Were it up to me, and of course it isn’t, I’d mount a propaganda campaign similar to some of those aimed as smoking and other behaviors we’ve decided as a society are not healthy. Failing to vote is not healthy, for the vague and general term of “democracy,” but also for the very specific condition of our local, regional and national culture. Zealots, mostly from the right, but not always, depend upon otherwise-reasonable people *not* going to the polls. That’s what allows shrieking extremists to be elected to public office – by a tiny minority of those eligible to vote. Then those reasonable people who are uninterested in politics and feel it’s somehow beneath them to cultivate that interest, are shocked and dismayed when the extremist who was elected by that tiny minority behaves in office just like… an extremist.

    I know the argument about how we’re better off if the uninformed and ignorant stay home and don’t vote, and in the short term, there might even be some truth to it, but that lack of interest and participation in the long term is a corrosive acid that will dissolve the foundation of the republic just as surely as an invasion by an overwhelming and superior foreign power. So, I suffer from the very quaint and apparently quite outdated notion that people should vote because, in a democratic society, it’s their DUTY to do so.

    • Submitted by James Hamilton on 10/09/2014 - 12:57 pm.

      There is a difference

      between having an interest in politics and voting on election day. I care a good deal about what my government does on my behalf or in my name and do what I believe I can to influence those actions, in various ways. By doing so, I can focus on the issues that matter to me without simultaneously endorsing an advocate of positions I do not support or which I actively oppose. As an outlier on the political spectrum, on the other hand, I stand little chance of effecting any change in our current election politics.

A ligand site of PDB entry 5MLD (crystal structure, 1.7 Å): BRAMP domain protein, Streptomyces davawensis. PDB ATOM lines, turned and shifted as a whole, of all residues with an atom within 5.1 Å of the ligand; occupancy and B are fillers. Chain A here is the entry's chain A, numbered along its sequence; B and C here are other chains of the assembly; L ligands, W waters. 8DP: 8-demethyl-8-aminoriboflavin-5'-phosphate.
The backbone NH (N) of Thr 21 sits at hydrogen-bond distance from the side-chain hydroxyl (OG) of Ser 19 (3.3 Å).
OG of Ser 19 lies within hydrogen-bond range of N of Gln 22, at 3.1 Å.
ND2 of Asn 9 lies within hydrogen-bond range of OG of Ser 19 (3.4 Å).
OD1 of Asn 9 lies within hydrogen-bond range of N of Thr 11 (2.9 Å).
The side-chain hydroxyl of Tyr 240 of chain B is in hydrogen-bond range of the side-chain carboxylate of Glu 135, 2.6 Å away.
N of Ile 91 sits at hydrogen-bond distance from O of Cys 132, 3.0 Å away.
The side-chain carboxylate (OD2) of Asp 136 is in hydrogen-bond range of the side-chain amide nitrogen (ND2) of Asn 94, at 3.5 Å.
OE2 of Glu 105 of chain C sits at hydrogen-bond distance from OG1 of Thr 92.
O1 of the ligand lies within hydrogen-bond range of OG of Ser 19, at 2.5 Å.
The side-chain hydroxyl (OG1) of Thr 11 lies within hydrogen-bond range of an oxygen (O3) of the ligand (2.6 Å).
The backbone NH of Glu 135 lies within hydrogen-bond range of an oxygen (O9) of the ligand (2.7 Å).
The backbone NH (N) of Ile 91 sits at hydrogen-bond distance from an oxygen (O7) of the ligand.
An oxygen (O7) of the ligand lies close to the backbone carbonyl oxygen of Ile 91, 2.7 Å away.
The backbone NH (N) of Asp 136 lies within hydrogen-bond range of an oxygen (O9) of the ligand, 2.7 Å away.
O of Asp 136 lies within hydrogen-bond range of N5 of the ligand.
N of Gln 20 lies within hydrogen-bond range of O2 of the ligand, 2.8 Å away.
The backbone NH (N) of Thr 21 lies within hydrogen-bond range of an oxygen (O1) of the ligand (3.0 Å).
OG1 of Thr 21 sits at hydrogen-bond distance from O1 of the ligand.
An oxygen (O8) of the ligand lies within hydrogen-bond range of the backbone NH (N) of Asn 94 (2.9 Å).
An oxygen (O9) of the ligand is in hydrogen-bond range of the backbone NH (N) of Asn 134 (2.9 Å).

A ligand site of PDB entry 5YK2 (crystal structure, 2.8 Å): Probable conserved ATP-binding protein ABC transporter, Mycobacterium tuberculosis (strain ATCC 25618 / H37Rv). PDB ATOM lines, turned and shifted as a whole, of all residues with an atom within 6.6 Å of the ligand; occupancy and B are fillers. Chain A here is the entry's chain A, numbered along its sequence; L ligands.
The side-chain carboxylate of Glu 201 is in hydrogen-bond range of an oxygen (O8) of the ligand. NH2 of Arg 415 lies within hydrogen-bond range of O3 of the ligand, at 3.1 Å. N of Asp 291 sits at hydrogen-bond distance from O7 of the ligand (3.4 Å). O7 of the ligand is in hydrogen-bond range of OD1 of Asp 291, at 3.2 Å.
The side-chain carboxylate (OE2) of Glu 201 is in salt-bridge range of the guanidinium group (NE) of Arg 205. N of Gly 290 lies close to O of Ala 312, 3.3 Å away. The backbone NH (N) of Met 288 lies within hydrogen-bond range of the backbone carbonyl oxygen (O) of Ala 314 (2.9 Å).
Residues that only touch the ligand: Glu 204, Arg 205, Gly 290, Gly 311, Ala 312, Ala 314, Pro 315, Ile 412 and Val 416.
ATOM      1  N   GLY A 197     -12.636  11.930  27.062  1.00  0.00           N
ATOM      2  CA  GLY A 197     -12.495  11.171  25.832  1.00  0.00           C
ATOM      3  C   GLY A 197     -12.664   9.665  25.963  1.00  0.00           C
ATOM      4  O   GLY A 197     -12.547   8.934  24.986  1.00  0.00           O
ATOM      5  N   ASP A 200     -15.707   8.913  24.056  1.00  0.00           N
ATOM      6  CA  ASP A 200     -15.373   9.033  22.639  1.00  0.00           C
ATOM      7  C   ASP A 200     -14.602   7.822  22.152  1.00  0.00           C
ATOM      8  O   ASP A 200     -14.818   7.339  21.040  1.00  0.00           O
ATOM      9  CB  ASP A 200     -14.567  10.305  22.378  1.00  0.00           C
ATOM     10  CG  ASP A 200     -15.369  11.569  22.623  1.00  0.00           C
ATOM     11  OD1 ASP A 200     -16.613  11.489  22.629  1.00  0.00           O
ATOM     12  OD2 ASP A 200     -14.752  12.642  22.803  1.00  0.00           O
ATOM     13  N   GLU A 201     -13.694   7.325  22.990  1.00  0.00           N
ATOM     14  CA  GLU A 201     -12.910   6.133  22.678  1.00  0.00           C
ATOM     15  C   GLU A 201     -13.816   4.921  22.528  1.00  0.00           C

Is there a duty to vote? I’d argue that there is a duty to decide whether voting is the right thing to do in any given election. I do not, for example, cast ballots in races for which I have no information on the candidates, whether or not they are endorsed by a party. Sadly, too many do vote solely on the basis of party affiliation and/or name recognition. (Those familiar with Ramsey County politics can, I am sure, provide the names of at least two perennial candidates who are or were virtually certifiable, yet garnered substantial votes as the years rolled by. One actually won election to a very minor position and it was not on her merits.)

      Very few members of the voting public actually cast ballots in judicial races and for good reason. Very few of us have any reasonable conception of what is required to be an effective judge and even fewer have any idea whether a candidate might meet those criteria. The same might be said of most elective positions, truth be told.

      The above notwithstanding there are races in Minnesota in which I would most certainly cast a vote, if they were on my ballot, if only to be able to say that I did not vote for the [likely] winner. (AnybodybutEmmer comes to mind. Points to anyone not living in the 6th District who can name his DFL opponent.)

  17. Submitted by Steven Bailey on 10/08/2014 - 07:28 pm.

    I will not vote this November

    I am in my fifties and for the first time since being 18 I have no plans to vote. I voted for Obama in 2008 and didn’t expect much being that he really had no experience, but he couldn’t be as bad as Bush had been. Sadly he has been much worse than I ever expected. I voted for Dayton and I always liked Rybak (couldn’t vote for him since I don’t live in Minneapolis) but the awful ways they did everything possible to make sure the criminal Wilf got his stadium at all our expense still sickens me. I voted for Governor Carlson and liked him very much at the same time I supported and voted for Senator Wellstone who I also liked a lot. At that time I was involved and donating time and money to the political process. Voting has become a fraud that is used to give legitimacy to things that people don’t want but are going to happen anyway. The only voice that counts any more is that of huge money and I am no longer interested.

    • Submitted by Matt Haas on 10/08/2014 - 08:52 pm.